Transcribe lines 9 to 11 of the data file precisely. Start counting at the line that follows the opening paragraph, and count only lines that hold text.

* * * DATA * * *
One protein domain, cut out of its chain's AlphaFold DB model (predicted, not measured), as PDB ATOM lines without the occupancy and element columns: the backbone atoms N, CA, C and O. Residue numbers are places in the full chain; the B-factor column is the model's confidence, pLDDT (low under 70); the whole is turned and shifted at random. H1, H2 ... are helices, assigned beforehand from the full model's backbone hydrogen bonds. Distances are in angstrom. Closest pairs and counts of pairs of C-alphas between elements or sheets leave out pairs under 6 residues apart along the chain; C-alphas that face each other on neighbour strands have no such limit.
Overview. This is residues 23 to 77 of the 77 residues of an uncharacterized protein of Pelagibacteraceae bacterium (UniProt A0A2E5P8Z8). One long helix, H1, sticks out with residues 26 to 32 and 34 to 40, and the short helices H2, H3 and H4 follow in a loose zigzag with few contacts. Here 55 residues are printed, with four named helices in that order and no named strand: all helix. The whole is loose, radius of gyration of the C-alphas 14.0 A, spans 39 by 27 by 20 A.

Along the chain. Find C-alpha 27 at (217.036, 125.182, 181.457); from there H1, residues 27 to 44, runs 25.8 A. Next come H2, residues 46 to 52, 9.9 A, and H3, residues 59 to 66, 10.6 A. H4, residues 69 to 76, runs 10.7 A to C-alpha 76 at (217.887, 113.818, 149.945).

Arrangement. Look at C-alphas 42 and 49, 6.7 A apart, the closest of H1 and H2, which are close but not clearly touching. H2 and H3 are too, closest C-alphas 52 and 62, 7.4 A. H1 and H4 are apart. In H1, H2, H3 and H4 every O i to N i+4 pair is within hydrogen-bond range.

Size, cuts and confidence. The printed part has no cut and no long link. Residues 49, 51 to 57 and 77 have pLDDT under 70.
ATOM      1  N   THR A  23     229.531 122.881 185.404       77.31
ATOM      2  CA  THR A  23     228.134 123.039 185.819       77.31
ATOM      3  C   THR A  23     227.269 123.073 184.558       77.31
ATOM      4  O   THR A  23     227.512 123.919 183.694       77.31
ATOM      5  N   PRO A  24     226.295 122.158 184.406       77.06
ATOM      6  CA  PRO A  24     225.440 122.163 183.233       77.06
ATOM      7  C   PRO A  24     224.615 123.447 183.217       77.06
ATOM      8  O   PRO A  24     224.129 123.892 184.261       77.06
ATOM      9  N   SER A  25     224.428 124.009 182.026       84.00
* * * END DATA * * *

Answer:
ATOM      5  N   PRO A  24     226.295 122.158 184.406       77.06
ATOM      6  CA  PRO A  24     225.440 122.163 183.233       77.06
ATOM      7  C   PRO A  24     224.615 123.447 183.217       77.06